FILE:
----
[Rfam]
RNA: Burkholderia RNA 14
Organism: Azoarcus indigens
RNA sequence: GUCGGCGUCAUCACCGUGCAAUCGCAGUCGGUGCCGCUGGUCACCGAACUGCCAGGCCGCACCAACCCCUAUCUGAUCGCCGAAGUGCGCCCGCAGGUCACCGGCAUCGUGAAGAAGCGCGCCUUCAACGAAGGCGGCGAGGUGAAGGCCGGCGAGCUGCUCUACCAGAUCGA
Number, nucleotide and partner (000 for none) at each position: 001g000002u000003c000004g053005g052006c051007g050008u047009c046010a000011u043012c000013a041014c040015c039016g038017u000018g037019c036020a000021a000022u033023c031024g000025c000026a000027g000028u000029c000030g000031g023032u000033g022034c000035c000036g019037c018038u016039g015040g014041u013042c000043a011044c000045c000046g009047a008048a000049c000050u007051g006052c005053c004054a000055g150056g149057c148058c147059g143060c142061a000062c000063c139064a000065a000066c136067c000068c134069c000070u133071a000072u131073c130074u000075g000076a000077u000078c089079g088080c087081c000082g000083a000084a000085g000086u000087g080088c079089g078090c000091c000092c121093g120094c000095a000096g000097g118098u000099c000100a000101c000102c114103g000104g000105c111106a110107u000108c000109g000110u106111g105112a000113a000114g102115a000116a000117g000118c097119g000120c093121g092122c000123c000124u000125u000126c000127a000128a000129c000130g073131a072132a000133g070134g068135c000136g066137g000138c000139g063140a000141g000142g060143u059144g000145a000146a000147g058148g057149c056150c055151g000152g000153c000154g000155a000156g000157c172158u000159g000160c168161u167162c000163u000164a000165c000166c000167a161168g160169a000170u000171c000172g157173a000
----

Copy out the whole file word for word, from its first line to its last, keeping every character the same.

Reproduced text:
[Rfam]
RNA: Burkholderia RNA 14
Organism: Azoarcus indigens
RNA sequence: GUCGGCGUCAUCACCGUGCAAUCGCAGUCGGUGCCGCUGGUCACCGAACUGCCAGGCCGCACCAACCCCUAUCUGAUCGCCGAAGUGCGCCCGCAGGUCACCGGCAUCGUGAAGAAGCGCGCCUUCAACGAAGGCGGCGAGGUGAAGGCCGGCGAGCUGCUCUACCAGAUCGA
Number, nucleotide and partner (000 for none) at each position: 001g000002u000003c000004g053005g052006c051007g050008u047009c046010a000011u043012c000013a041014c040015c039016g038017u000018g037019c036020a000021a000022u033023c031024g000025c000026a000027g000028u000029c000030g000031g023032u000033g022034c000035c000036g019037c018038u016039g015040g014041u013042c000043a011044c000045c000046g009047a008048a000049c000050u007051g006052c005053c004054a000055g150056g149057c148058c147059g143060c142061a000062c000063c139064a000065a000066c136067c000068c134069c000070u133071a000072u131073c130074u000075g000076a000077u000078c089079g088080c087081c000082g000083a000084a000085g000086u000087g080088c079089g078090c000091c000092c121093g120094c000095a000096g000097g118098u000099c000100a000101c000102c114103g000104g000105c111106a110107u000108c000109g000110u106111g105112a000113a000114g102115a000116a000117g000118c097119g000120c093121g092122c000123c000124u000125u000126c000127a000128a000129c000130g073131a072132a000133g070134g068135c000136g066137g000138c000139g063140a000141g000142g060143u059144g000145a000146a000147g058148g057149c056150c055151g000152g000153c000154g000155a000156g000157c172158u000159g000160c168161u167162c000163u000164a000165c000166c000167a161168g160169a000170u000171c000172g157173a000